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Hotel Beds Sore Point With Travellers

‘Lack of home comforts’ (27%) and ‘loneliness’ (25%) are the worst aspects of staying in a hotel, according to research published today – the poll also showed around one-third of people staying in a hotel for business purposes have had to do work (38%) or eat a meal (31%) from their hotel bed.

‘Lack of home comforts’ (27%) and ‘loneliness’ (25%) are the worst aspects of staying in a hotel, according to research published today – the poll also showed around one-third of people staying in a hotel for business purposes have had to do work (38%) or eat a meal (31%) from their hotel bed.

The study was commissioned by boutique Leeds apartment residence The Chambers – the company, whose ethos is to provide ‘more than just a bed’, said that an Alan Partridge-esque syndrome does start to creep into long-staying hotel guests where space, company and creature comforts are limited.

Yorkshire entrepreneur and creator of The Chambers, Christine Boothroyd, said: “If you’re away on business for extended periods, cooped up in a small hotel room most evenings, loneliness and boredom do become issues.

“Room facilities can be lacking and, given a choice, I think the vast majority of travellers and business guests would prefer not to have to write reports, work on laptops or eat meals from their hotel bed.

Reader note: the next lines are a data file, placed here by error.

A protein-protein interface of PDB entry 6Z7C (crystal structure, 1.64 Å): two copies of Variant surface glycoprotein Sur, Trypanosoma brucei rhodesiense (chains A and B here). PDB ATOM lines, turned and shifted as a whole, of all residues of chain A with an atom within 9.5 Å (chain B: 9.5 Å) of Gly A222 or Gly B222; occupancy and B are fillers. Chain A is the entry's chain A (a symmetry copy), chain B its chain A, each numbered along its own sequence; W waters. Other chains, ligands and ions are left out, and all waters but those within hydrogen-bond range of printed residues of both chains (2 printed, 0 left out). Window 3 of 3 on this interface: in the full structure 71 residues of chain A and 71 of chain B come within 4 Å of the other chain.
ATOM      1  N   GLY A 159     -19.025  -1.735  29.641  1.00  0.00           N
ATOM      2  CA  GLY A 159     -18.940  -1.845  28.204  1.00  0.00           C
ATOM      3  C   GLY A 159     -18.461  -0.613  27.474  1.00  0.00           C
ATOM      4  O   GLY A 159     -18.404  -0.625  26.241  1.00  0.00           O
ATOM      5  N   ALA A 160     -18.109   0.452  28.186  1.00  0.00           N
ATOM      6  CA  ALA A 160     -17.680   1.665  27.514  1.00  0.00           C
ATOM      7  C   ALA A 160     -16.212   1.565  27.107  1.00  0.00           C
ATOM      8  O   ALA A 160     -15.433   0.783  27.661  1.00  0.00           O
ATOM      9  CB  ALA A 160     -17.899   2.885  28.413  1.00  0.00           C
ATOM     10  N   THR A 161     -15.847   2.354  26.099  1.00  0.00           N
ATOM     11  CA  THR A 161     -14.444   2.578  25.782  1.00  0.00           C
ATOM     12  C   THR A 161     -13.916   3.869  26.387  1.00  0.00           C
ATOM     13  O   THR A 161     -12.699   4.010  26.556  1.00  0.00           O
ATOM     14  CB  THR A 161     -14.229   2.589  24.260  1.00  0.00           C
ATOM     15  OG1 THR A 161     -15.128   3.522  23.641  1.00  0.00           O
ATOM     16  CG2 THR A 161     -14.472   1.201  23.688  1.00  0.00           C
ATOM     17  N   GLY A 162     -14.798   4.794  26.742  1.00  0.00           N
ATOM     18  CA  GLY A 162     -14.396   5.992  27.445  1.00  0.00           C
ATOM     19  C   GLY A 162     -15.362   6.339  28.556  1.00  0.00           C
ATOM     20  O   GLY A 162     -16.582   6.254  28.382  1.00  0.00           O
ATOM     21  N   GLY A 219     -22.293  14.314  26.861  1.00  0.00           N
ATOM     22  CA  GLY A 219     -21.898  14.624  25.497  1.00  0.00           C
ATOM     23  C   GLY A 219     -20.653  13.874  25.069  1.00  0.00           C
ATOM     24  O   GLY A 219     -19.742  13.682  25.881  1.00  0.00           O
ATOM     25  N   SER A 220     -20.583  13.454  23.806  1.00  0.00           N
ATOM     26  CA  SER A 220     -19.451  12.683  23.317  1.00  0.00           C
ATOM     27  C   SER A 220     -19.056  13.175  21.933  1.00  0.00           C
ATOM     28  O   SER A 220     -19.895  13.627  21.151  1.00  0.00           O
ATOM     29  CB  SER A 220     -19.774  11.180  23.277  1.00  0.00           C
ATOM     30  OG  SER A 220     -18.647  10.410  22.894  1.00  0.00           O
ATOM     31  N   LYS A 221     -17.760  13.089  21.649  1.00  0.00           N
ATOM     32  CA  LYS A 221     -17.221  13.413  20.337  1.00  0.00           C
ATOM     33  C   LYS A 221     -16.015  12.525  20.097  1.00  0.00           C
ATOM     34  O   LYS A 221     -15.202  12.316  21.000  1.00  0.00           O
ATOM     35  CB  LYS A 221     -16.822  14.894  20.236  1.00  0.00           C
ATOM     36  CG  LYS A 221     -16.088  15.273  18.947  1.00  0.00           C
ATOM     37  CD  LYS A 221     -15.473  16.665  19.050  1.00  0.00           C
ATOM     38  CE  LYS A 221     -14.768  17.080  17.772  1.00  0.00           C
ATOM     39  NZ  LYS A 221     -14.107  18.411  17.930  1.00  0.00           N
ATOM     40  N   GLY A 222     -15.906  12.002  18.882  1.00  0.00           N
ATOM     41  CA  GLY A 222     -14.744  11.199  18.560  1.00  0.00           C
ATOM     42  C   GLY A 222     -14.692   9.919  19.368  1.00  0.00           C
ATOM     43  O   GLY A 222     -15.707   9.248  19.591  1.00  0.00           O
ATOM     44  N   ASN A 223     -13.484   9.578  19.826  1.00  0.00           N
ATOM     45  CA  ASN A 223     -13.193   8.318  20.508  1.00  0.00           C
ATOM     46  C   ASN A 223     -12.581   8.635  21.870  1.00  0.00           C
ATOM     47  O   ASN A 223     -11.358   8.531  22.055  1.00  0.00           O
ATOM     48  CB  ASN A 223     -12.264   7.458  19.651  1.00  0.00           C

“Once in a while it’s okay, but for those who stay in hotels regularly the novelty soon wears off, and some business people can feel confined to their hotel room, bored and lonely, a bit like Alan Partridge.”

Steve Coogan’s Alan Partridge character of the eponymous BBC TV series spent 182 days in the fictional Linton Travel Tavern, famously once dismantling the room’s Corby trouser press through sheer boredom.

The Chambers’ survey revealed the worst aspects of staying in a hotel were: ‘lack of home comforts’ (27%), ‘loneliness’ (25%), ‘impersonal atmosphere’ (12%) and ‘room temperature’ (inability to self-adjust heating/cooling) (10%).

Christine added: “Loneliness aside, in-room facilities, or the lack of them, can also be an issue for hotel guests. Reading work documents is fine, but try writing or typing while lying down or propped against a pillow and it’s a pain – trust me, I’ve done it.

“Serviced apartments like ours give travellers much more space compared to a hotel, plus they offer a few more home comforts. Kitchens and dining tables allow guests to prepare then eat their own meals, while the table doubles as a desk to work from.

“Business travellers spending long periods in hotels do miss friends and family, especially those with young children – our spacious apartments have two bedrooms so guests can stay over at no extra charge.”

Of those staying for business purposes, 31% have had to eat a meal on their hotel bed, while 38% have had to do work from their hotel bed.

The Chambers’ research was undertaken online by polling specialist YouGov plc; results are weighted to be representative of the GB adult population; 1,595 working people were surveyed.

The Chambers apartments can be booked via the website www.morethanjustabed.com


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